State v. Spadoni, 012021 WACA, 53482-7-II

Docket Nº53482-7-II
Opinion JudgeMAXA, P. J.
Party NameSTATE OF WASHINGTON, Respondent, v. JAY ROBERT SPADONI, Appellant.
Judge PanelWe concur: GLASGOW, J., CRUSER, J.
Case DateJanuary 20, 2021
CourtCourt of Appeals of Washington

STATE OF WASHINGTON, Respondent,

v.

JAY ROBERT SPADONI, Appellant.

No. 53482-7-II

Court of Appeals of Washington, Division 2

January 20, 2021

UNPUBLISHED OPINION

MAXA, P. J.

Jay Spadoni appeals his conviction of unlawful possession of methamphetamine. He argues that the trial court erred in admitting inculpatory statements he made when police officers questioned him without giving him Miranda1 warnings. We conclude that even if the trial court erred in admitting those statements, any error was harmless. Accordingly, we affirm Spadoni's conviction.

FACTS

On March 14, 2019, Sergeant Trey Holden of the Port Orchard Police Department responded to a call that a naked man was in the reporting party's bedroom. Holden believed that he was dispatched to investigate criminal activity. Because he suspected that the naked man might be in a state of excited delirium, Holden called for an ambulance to stand by at the scene. When he arrived, Holden noticed clothes strewn on the ground outside the house.

Holden and Officer David Huibregtse entered the residence with their weapons drawn in a "low ready" position. Clerk's Papers (CP) at 128. They proceed to the bedroom where they found Spadoni seated on the bed, naked, and calm. The officers positioned themselves so Spadoni could not leave the room. They then holstered their guns. Holden did not advise Spadoni of his Miranda rights.

Holden then asked Spadoni several questions, such as "What's up?"; "[W]hat are you doing?"; "[W]hose room is this?"; and "What's your name?" CP at 128. Holden answered that he was "on a mission from God" and that he was there "to do what he was instructed to do by Jesus Christ," which included having sex with a beautiful woman. CP at 128.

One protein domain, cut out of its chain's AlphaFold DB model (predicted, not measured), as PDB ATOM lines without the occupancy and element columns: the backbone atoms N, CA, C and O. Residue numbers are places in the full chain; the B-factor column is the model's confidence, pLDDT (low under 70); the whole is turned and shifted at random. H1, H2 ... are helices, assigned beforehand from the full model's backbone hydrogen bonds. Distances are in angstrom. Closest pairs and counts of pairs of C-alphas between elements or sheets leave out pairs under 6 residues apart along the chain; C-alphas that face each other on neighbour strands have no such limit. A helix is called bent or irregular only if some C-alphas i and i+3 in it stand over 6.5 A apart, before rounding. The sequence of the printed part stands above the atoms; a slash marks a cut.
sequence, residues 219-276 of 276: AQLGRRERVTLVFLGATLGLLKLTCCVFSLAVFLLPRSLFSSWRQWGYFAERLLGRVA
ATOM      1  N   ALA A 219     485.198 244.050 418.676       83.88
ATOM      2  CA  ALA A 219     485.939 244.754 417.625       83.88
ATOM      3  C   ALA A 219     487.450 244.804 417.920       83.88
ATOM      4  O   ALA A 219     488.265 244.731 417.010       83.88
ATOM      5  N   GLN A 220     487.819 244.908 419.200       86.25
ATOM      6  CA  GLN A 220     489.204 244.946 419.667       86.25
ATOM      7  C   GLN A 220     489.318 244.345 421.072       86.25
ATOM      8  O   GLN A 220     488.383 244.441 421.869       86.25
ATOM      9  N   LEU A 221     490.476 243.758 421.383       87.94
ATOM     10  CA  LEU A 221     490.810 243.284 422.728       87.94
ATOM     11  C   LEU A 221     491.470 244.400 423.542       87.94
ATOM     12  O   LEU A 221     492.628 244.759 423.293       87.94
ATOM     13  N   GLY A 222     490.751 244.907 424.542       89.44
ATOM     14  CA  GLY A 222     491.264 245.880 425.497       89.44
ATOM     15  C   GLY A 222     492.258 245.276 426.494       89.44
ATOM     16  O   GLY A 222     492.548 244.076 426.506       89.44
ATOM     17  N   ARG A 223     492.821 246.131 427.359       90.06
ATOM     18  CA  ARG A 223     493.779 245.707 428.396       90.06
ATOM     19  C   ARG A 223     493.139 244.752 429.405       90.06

Spadoni's response caused Holden to be concerned with Spadoni's mental state and to wonder whether he should take Spadoni to a mental health facility. He was mindful of and attentive to his community caretaking function. Holden then asked Spadoni a series of questions that he knew the aid crew would need about what he had eaten, what day it was, and whether he had taken any drugs or alcohol. Spadoni admitted that he had taken a "holy substance" that the police might call a drug even though he did not. CP at 129. Holden said that he needed to know what substance he had taken to tell the aid crew, and Spadoni replied, "meth." CP at 129.

Holden then had Spadoni get dressed in the clothes he had seen outside the house. Spadoni identified the clothes as his. The officers handcuffed Spadoni and escorted him to the aid crew. After the aid crew examined Spadoni, Huibregtse arrested him, took him to the jail, and discovered a bag of methamphetamine in Spadoni's pants pocket during the intake process.

The State charged Spadoni with unlawful possession of a controlled substance. In a CrR 3.5 hearing, Spadoni claimed that his statements to the police were the product of custodial interrogation and that the police had failed to give him Miranda warnings. The court determined that Spadoni's statements were admissible, ruling that Miranda warnings were not required...

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